States discussed their COVID-19 vaccine roll-out plans after announcing on Monday that Canada expects to receive 249,000 doses of the vaccine by the end of December.
Health Canada approves the Pfizer / BioMTech vaccine this week, with the first shipment expected next week. Immunization for this vaccine requires two doses over a period of weeks, so the initial batch is suitable for approximately 125,000 Canadians.
Pfizer recommends storing its vaccine at -80C to -60C in the freezer or at a temperature of -90C to -60C in a thermal container. The vaccine will be distributed to 14 sites across Canada, with doses divided by state on a per capita basis.
See here how the provinces and territories are planning for the arrival of the first round of vaccinations.
Retired General Rick Hillier, who leads Ontario’s vaccine task force, noted that the province should be able to vaccinate 1.2 million people in the first three months of 2021 – but there is still uncertainty around the initial rollout and there is no clear timeline. Yet.
See | Rick Hillier discusses Ontario’s vaccine rollout plan:
“Every day we learn more about the properties and characteristics of the vaccine and one of them is that the stability data are uncertain when it is moved,” Hillier said, adding that 85,000 doses will be available in the province this month. “For now, we may be somewhat limited in moving it after we receive it.”
Those receiving the vaccine include vulnerable seniors, their caregivers and even health care workers, Premier Doug Ford said Monday. Adults from indigenous communities, residents of retirement homes and long-term home health care recipients are also priority groups, although it may be April before shots become widely available to others.
Hillier said the second phase of the roll-out will make the vaccine more widely available to the public from April, taking six to nine months to distribute across the province. “People have to be patient that their turn will come,” he said.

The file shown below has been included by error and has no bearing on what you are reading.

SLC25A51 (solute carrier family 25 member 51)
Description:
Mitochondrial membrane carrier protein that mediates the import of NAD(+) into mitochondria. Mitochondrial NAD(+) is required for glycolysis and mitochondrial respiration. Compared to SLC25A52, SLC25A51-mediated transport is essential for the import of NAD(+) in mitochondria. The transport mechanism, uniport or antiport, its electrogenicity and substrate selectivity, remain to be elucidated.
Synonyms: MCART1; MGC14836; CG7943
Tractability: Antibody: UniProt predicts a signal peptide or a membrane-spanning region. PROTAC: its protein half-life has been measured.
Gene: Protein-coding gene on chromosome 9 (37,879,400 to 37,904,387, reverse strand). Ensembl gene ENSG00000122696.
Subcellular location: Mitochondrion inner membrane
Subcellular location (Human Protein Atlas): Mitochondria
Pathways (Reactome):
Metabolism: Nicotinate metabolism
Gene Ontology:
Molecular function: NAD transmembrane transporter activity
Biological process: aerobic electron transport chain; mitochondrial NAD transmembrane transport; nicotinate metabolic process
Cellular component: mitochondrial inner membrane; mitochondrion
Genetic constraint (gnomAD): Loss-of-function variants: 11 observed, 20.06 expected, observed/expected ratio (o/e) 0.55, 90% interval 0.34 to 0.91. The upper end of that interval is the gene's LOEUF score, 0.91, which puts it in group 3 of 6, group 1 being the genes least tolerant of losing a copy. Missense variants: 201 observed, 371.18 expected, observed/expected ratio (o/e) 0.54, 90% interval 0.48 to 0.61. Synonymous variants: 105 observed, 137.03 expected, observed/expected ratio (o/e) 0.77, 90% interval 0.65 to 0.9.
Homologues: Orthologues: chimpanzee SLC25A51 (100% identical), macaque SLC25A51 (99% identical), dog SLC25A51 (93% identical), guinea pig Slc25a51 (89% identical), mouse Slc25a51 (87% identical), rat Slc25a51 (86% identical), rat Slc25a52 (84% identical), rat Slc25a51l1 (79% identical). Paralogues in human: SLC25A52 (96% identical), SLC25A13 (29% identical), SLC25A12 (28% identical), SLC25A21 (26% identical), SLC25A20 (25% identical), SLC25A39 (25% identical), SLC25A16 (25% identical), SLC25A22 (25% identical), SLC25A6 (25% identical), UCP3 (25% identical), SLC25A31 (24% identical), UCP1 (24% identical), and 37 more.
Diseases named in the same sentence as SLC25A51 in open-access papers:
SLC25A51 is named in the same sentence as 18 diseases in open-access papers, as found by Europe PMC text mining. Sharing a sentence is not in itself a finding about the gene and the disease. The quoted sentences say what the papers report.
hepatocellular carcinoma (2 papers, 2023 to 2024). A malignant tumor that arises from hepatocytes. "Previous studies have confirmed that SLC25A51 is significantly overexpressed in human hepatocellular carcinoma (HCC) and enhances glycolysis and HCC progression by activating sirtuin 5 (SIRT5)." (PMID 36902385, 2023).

Quebec Health Minister Christian Dubey said the province should receive four boxes of Pfizer / BioMTech vaccine by next Monday, which will allow 2,000 people to be vaccinated in two unnamed long-term care homes.
Between 22,000 and 28,000 cubes will be immunized to COVID-19 by January 4 because the province will receive higher doses of the vaccine, Dubey said.
See | Christian dubQue discusses Quebec’s rollout plan
“Yes, today’s news is good news, but let it not distract us. We need to focus,” he said.
Residents of long-term care homes and health care workers are vaccinated, followed by people living in private seniors’ residences and those in isolated communities, including indigenous communities. Those four groups represent the 547,000 people living in Quebec.
Newfoundland and Labrador
Newfoundland and Labrador Premier Andrew Fury said 1,950 doses of the Pfizer / Bioantech Kovid-19 vaccine would arrive next week, with more coming later.
“Thank God,” he said. “Hope is on the horizon … [but] We are not there yet, “he said.
Fury said the vaccination task force, announced on Dec. 4, was first working for logistics on who would be vaccinated. Although there is no yet defined list for the province, the Premier suggested Guidelines from the National Advisory Committee on Immunization (NICI) Regarding vaccine preference.
Fury also said last week that vaccination is highly recommended, but not mandatory.
A spokesman for the New Brunswick Department of Justice and Public Safety said up to 1,950 doses of the Pfizer / BioTech vaccine should arrive “on December 14 as part of the first of two shipments this month.
That dose is enough to vaccinate 975 people.
“The province is working to identify priority groups for vaccination in the first phase based on the federal government’s recommendations,” spokesman Sean Berry said in an email.
“Any dose that comes before January based on New Brunswick’s action plan will be given to members of those priority groups.”
The Kovid-19 vaccine will receive 1,950 doses in the province next week, the Nova Scotia Ministry of Health said in a statement to CBC News.